The monthly proxy for private consumption was solid in July, decoupling from retail sales (which weakened during the same month); the former indicator is broader than the latter, and correlates better to consumption in GDP. The monthly proxy for private consumption grew 2.9% year-over-year in July. According to calendar-adjusted data reported by the statistics institute, growth was slightly higher (3.1% year-over-year), with the three-month moving average growth rate standing at 3.6% year-over-year (from 4.2% in June).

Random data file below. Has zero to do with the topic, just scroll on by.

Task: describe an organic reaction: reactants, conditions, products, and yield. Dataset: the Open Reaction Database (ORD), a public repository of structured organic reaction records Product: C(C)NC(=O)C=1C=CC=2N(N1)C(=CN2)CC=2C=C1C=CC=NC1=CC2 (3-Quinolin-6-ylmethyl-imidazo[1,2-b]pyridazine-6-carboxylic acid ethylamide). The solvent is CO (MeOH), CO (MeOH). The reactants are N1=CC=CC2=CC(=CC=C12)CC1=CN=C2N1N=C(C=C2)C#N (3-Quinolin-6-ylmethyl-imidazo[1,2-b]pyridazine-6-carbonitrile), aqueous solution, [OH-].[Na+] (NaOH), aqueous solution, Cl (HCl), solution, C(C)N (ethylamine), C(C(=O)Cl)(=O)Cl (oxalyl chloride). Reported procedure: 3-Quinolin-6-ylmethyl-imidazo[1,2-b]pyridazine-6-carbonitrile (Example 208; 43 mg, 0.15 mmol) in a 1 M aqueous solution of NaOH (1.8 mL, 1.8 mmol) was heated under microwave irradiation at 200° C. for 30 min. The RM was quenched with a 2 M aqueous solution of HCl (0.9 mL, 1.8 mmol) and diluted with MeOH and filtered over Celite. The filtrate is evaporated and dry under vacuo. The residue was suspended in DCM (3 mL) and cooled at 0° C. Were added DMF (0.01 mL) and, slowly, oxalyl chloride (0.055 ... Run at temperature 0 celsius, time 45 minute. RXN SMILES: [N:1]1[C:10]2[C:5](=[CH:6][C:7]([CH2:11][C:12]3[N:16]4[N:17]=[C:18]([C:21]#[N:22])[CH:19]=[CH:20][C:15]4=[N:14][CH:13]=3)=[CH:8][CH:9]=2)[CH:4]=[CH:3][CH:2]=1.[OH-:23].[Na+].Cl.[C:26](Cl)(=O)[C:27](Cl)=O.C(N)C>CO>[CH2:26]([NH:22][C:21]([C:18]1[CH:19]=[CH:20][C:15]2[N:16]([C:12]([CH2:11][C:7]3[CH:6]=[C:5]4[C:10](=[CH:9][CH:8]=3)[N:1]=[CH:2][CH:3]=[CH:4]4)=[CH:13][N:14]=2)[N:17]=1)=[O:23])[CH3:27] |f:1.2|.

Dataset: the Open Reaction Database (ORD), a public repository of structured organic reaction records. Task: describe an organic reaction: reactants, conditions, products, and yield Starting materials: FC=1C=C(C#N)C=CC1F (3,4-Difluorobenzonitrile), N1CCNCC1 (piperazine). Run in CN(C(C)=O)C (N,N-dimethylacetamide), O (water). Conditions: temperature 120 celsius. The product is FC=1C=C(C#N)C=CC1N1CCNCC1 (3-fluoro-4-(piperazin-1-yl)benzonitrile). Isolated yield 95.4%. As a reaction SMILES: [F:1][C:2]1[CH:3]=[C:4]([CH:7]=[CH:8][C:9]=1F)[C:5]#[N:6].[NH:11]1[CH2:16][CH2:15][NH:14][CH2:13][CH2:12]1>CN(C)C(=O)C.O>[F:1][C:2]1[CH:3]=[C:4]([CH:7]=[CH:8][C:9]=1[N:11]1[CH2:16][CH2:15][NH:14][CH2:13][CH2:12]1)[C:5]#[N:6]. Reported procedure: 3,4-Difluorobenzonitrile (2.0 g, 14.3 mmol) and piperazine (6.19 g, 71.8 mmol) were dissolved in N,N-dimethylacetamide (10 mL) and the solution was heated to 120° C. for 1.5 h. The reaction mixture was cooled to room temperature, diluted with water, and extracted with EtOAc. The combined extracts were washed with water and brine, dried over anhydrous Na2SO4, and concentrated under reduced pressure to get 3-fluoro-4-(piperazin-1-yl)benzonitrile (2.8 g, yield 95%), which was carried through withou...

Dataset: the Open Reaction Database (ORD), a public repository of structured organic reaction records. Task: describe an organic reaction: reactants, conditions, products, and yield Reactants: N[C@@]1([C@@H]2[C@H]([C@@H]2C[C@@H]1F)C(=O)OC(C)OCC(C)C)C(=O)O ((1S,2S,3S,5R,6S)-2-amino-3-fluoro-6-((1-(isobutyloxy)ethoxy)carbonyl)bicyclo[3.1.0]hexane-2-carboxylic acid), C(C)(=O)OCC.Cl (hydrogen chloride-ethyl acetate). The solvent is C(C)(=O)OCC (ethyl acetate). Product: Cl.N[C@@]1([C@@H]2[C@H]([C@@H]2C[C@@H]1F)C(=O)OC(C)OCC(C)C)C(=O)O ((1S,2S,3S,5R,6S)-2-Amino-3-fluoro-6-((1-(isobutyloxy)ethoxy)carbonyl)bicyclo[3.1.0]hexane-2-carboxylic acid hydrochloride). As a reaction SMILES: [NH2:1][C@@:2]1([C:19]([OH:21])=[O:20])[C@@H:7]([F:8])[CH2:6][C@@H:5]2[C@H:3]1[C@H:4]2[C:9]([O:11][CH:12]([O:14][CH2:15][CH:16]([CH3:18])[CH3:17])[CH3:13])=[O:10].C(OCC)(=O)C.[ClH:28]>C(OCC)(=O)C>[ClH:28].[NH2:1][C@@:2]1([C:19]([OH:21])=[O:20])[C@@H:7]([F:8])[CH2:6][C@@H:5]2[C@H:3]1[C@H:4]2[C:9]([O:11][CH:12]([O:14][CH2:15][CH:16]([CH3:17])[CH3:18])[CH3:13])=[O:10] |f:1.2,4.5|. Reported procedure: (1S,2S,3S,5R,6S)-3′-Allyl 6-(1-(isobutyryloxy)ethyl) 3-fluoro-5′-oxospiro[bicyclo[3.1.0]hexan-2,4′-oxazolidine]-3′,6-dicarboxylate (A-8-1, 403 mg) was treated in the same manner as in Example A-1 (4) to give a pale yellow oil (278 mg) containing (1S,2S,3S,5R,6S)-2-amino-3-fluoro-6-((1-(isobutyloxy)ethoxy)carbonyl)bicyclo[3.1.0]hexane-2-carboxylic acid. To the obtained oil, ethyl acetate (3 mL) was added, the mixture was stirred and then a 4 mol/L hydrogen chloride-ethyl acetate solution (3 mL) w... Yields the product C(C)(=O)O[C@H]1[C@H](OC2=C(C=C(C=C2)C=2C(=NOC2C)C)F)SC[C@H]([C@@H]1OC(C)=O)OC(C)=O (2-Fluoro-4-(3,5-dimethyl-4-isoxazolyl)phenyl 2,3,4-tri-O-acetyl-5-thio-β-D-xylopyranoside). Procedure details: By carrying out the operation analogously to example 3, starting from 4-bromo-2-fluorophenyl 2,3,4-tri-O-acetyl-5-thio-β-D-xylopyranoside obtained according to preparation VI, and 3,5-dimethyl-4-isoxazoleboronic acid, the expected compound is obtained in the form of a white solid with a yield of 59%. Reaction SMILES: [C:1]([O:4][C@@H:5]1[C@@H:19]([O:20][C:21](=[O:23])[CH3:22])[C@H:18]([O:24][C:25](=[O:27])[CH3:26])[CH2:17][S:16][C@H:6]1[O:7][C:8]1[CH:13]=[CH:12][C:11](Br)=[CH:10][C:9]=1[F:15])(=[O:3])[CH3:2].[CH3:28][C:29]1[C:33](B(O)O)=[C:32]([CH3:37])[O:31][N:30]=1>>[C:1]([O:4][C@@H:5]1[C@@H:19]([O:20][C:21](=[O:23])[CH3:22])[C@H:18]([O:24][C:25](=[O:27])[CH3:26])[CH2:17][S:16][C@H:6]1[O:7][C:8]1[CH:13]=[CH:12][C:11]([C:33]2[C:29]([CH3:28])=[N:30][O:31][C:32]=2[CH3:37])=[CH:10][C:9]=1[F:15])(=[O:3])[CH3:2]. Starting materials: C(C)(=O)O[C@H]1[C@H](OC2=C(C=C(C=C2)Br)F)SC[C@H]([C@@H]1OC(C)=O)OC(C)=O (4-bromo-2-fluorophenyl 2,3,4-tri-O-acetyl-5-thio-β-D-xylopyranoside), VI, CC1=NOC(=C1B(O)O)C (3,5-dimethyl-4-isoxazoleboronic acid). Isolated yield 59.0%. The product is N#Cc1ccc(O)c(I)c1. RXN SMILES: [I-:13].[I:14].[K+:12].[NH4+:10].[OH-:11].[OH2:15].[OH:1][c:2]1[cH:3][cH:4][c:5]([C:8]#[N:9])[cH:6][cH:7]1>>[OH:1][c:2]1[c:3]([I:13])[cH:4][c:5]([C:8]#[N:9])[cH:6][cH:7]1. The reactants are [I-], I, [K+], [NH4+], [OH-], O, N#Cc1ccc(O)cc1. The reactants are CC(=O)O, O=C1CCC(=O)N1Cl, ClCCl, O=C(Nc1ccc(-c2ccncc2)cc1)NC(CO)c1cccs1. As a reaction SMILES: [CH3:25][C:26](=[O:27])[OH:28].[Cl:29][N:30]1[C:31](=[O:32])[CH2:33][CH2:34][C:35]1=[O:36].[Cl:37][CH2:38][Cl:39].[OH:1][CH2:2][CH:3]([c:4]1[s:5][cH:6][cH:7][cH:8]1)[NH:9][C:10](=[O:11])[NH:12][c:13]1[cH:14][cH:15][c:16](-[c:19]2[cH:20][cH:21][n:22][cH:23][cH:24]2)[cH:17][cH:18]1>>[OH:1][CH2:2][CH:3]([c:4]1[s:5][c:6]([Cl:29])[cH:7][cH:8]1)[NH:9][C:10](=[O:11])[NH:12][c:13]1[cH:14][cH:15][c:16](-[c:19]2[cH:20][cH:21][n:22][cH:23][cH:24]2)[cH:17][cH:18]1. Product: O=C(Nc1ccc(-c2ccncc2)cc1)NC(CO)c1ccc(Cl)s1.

Although a temporary drop is likely in September due to the disruptions caused by the earthquakes, we expect private consumption growth to recover quickly and stay robust, underpinned by the acceleration of the real wage bill and the recent improvement of consumer confidence. A recent survey conducted by the statistics institute estimated that 40% of businesses (from the states affected by the quakes) closed their doors for at least one day (and 16% of businesses in Mexico City shut down for more than three days). Therefore, it is highly likely that September will be a bad month. Nevertheless, looking beyond this temporary headwind, the growth of consumption will be supported by the acceleration of the real wage bill. In fact, inflation is already falling, and we expect employment growth to remain robust (as the acceleration of the U.S. economy supports job creation in Mexico). The presidential elections (July 2018), however, pose a risk for consumer sentiment. ** Full story here.